How to Avoid the Financial Pitfalls of Being a Caregiver

Common Caregiver Pitfalls

It takes a special type of heart and selflessness to be a caregiver for a loved one but sometimes the best intentions can backfire. Most often it’s going to be the adult child or spouse that will act as the caregiver. But there may be other interested parties in the circumstances, such as siblings or stepchildren, with different motivations-nefarious or not.

One of the pitfalls I see with caregivers is the commingling of assets. It’s common for the caregiver to pay for groceries, or pay out-of-pocket for certain expenses for a loved one with the expectation that it will all balance out in the end. However, when it’s time to reconcile, everyone may not be on the same page and the caregiver may be out of this money.

We often see caregivers give up jobs or careers to care for a loved one. This may be an active decision made by the caregiver because of the belief that the loved one will take care of them. However, when there’s not clear communication to this regard, the caregiver can find themselves in a financially difficult situation if the family member being cared for as had a change of heart, or if other beneficiaries of the potential estate dispute the value of the services, or any renumeration at all.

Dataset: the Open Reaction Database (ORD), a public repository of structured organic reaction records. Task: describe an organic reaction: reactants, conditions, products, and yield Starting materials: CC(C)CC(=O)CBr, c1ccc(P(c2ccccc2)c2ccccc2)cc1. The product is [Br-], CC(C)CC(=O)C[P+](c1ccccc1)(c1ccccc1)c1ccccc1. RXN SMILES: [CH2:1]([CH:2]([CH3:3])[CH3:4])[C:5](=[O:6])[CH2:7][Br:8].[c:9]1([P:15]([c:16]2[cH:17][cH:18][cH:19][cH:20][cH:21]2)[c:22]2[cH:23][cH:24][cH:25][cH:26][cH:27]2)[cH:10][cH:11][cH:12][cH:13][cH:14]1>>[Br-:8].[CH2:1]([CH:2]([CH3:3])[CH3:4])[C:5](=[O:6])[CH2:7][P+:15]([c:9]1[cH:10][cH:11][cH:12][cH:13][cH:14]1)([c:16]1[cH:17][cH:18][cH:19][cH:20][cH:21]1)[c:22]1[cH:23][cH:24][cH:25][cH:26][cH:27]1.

Sometimes taking on the responsibility as a caregiver may bestow upon the caregiver a heightened standard. Are the investments be managed properly? Is the cash flow being tracked? Are the proper safeguards in place in the event of a fraud/theft? If the caregiver hasn’t put these things in place, will the caregiver face liability? Often the answer is no, but despite not facing potential legal liability there may still be a negative impact on relationships with other family members.

Leave a Reply

Your email address will not be published. Required fields are marked *